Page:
Chef of the Week: Chris Alexander, Executive Chef at Restaurant Associates in Birmingham

How long have you worked at your current restaurant?
I have worked at Restaurant Associates for 2 years as a Exec Chef in corporate hospitality.

Where did your passion for cooking come from and where did you learn your skills?
My passion came from my family, watching my grandparents grow their own vegetables in their allotments. The idea of picking something and turning it into a meal interested me. I believe that’s how it all started. I learnt my skills in high end accoladed restaurants, and have also done stages in 1 and 2-star restaurants that I have admired, and I will continue doing so.

What do you enjoy most about being a chef?
Creativity, great produce, development with the team with dishes and the big one, always learning something new.

Name three ingredients you couldn’t cook without?
That’s a hard one… onion, garlic and flour.

Which piece of kitchen equipment couldn’t you live without?
My Japanese knife.

What food trends are you spotting at the moment?
I feel the biggest trend and focus now is very much no wastage, stainable produce and producing dishes with a low carbon footprint.

What do you think is a common mistake that lets chefs down?
Chasing money, we all have to live I get it but learn your trade as mush as you can. Get some stages in high end restaurants. It will pay off in the long run.

What is your favourite time of year for food, and why?
Springtime is one of my favourites. It brings such great produce and a great time to forage. I find the dishes are lighter but still big flavours this time of year.

Which of your dishes are you most proud of?
I think if I had to pick one it would be my “Asian Beef Tartar, Beef Dumpling, Dashi broth. “  it is fresh, clean and hits all the right notes.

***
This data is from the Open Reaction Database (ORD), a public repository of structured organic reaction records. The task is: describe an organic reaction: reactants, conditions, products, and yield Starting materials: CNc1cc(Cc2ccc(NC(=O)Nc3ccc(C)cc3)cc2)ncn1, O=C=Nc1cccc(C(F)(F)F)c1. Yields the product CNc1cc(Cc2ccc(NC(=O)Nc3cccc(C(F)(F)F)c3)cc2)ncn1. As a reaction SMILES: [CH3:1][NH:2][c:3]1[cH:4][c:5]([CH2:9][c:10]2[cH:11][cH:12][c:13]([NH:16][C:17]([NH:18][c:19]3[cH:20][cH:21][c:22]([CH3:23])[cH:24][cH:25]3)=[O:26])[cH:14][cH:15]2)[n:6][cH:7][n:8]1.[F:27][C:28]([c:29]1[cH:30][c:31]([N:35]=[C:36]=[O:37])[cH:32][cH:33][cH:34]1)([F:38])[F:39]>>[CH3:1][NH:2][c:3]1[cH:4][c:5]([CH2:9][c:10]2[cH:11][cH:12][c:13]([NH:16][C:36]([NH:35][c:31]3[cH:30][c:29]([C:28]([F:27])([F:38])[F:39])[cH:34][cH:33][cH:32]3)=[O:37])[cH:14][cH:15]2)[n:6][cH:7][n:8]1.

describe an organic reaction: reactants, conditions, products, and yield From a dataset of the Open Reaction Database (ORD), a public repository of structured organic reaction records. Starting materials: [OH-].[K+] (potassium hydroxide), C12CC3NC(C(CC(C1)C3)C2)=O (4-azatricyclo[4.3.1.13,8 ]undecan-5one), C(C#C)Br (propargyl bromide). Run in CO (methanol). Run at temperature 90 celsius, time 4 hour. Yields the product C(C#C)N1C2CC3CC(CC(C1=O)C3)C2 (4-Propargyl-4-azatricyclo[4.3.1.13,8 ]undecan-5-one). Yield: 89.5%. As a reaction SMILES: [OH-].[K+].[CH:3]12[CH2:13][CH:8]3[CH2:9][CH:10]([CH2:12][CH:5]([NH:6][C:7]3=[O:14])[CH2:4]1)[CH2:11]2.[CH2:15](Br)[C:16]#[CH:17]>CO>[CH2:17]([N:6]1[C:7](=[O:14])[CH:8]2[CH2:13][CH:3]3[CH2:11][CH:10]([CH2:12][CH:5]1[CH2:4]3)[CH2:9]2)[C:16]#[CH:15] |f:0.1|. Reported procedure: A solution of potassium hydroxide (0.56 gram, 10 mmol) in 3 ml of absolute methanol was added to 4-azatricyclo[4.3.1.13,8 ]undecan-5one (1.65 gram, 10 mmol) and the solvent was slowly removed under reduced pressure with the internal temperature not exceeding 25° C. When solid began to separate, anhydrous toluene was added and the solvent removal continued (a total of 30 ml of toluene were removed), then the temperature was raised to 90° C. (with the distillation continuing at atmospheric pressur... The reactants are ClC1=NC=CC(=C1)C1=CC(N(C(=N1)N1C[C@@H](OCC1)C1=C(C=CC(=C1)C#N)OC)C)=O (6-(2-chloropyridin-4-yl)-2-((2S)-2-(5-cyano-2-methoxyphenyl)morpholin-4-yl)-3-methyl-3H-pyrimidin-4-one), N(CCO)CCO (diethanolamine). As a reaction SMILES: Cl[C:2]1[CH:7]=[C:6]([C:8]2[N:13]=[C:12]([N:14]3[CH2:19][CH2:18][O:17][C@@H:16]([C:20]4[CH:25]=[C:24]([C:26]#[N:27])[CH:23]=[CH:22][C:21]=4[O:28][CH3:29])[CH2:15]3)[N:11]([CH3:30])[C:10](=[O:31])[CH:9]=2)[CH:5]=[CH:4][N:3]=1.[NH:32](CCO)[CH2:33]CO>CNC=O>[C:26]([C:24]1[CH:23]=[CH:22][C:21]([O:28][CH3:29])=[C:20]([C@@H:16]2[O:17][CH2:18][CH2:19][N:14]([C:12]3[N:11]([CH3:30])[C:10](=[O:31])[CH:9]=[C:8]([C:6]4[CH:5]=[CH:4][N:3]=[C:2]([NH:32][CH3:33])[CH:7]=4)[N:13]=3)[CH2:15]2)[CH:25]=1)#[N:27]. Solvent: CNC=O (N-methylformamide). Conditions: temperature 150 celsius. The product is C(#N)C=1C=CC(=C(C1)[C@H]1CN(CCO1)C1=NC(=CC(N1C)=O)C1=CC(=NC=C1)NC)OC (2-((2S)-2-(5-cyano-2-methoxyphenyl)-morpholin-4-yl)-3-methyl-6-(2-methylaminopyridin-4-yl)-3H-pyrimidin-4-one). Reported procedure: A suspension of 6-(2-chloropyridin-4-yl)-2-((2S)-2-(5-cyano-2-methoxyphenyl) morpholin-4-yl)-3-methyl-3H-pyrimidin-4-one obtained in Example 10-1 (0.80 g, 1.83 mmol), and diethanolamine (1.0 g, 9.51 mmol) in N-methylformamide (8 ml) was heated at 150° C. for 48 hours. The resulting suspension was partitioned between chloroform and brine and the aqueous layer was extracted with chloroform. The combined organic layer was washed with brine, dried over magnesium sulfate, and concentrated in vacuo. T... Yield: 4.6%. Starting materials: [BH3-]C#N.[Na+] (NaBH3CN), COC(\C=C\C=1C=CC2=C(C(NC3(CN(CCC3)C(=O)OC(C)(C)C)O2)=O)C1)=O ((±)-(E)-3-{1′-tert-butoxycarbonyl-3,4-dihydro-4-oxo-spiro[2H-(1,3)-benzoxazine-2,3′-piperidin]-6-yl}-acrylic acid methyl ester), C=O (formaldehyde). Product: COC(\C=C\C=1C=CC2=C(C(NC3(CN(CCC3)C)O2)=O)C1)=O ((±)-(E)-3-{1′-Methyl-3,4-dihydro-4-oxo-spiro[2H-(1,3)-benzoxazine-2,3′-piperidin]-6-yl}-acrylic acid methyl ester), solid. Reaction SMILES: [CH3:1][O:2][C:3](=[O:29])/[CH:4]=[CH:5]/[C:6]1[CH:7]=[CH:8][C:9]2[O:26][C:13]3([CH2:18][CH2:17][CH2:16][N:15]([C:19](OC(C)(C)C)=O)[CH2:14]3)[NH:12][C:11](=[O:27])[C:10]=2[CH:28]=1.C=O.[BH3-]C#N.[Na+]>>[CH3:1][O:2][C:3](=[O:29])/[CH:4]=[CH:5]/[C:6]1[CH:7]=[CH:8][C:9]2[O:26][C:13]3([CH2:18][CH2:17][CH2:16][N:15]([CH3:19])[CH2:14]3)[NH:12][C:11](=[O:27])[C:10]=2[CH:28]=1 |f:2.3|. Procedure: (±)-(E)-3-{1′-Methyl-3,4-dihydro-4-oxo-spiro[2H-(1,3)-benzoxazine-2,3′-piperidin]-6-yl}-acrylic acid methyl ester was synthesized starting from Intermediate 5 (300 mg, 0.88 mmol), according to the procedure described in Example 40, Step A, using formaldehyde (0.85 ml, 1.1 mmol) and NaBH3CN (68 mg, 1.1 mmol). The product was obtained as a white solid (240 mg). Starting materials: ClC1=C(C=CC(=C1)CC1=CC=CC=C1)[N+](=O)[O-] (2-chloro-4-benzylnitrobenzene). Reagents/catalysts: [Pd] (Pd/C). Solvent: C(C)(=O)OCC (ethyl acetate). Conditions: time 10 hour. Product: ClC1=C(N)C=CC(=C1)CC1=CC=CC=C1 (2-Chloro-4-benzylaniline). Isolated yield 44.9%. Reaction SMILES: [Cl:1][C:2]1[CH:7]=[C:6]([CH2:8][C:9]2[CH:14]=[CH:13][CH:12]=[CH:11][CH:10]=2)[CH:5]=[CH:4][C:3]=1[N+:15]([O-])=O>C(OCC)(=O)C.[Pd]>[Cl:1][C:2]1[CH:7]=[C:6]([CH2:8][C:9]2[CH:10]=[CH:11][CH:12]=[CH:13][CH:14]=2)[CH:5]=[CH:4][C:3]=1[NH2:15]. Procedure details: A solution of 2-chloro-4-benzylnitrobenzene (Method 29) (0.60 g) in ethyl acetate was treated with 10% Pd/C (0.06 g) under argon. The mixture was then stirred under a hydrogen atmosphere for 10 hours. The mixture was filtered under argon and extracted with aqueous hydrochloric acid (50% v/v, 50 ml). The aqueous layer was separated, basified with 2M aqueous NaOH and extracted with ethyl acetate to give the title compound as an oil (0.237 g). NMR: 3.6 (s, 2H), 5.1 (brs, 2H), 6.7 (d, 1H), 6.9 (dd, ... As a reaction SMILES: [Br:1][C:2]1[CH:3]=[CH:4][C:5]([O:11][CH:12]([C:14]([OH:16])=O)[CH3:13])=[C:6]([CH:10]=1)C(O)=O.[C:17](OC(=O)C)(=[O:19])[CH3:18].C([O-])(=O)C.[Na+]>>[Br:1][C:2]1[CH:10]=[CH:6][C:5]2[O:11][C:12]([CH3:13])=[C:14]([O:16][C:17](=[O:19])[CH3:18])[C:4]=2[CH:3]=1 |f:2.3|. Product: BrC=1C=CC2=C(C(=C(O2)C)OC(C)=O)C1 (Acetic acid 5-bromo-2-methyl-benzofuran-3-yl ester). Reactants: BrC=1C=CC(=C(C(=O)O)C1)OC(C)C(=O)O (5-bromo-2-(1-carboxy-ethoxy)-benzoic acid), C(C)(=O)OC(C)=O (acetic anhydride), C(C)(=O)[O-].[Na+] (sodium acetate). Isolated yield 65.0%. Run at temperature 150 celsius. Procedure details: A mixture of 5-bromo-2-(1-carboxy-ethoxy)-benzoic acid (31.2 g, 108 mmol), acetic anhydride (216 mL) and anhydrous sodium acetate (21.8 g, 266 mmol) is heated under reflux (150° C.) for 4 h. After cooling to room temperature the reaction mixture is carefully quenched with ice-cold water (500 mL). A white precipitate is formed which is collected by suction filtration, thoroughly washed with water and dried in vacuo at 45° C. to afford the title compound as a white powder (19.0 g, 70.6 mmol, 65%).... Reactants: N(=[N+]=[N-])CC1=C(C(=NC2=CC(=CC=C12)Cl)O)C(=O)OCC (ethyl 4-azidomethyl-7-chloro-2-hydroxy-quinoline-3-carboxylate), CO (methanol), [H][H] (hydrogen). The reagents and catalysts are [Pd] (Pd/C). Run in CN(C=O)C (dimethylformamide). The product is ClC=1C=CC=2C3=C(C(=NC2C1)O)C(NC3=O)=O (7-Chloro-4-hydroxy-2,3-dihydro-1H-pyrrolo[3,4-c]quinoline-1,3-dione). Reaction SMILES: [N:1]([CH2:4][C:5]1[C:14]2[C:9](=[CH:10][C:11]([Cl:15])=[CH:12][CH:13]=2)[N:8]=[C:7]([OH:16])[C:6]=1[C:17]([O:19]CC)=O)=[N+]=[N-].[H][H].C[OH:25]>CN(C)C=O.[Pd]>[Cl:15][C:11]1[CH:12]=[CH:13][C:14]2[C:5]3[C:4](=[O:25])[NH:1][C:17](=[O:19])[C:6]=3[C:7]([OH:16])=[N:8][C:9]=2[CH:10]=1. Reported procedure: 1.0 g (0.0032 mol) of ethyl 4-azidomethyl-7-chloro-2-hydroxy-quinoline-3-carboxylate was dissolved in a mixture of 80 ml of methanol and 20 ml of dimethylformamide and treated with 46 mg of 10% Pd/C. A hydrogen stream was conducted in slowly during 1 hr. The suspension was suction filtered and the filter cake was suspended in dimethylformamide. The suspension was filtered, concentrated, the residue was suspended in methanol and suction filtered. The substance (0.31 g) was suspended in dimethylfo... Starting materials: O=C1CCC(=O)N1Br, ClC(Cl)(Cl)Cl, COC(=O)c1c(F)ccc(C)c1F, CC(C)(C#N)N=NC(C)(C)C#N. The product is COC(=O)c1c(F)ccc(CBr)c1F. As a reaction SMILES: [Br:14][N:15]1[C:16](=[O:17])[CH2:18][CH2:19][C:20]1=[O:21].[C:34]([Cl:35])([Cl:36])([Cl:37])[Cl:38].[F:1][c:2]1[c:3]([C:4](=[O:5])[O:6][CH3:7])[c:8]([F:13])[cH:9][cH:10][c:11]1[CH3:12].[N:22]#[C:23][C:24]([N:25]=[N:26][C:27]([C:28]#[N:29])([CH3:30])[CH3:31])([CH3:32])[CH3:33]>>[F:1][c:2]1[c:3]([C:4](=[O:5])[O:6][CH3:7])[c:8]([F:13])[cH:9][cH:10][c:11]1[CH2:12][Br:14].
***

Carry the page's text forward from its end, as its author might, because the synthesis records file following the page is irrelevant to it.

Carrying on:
How do you come up with new dishes?
I like to take inspiration from classics and applying twists plus adding in current trends.  I feel my style constantly changes and believe every dish is a team event. In the kitchen we come up with an idea and the dish evolves.

Who was your greatest influence?
Many chefs Thomas Keller, Magnus Nilsson. But I’ve had some great influences along my career. Chef Jon Mills opened my eyes to what you could do with one good ingredient, with a great tuna three ways dish that inspired me and pushed me to feed my passion. Chef Paul Gilmore is a great chef and the same very grounded chef taught me flavour is always first and how to pack flavour in.

Tell us three chefs you admire.
Tom Shepherd, Gareth Ward and Adam Thomason.

What is your favourite cookbook?
Noma Guide to Fermentation or Fäviken.

Who do you think are the chefs to watch over the next few months?
Stuart Deeley at Smoke and Brad Carter at Carters at Eighteen.

What’s been your favourite new restaurant opening of the last year?
It’s not last year but it’s got to be Upstairs by Tom Shepherd. I haven’t eaten there yet, but I have eaten at Adams when Tom was there. But it’s my favourite because Tom is an inspiration and what he’s achieved in the time frame. You must admire his drive and achievements.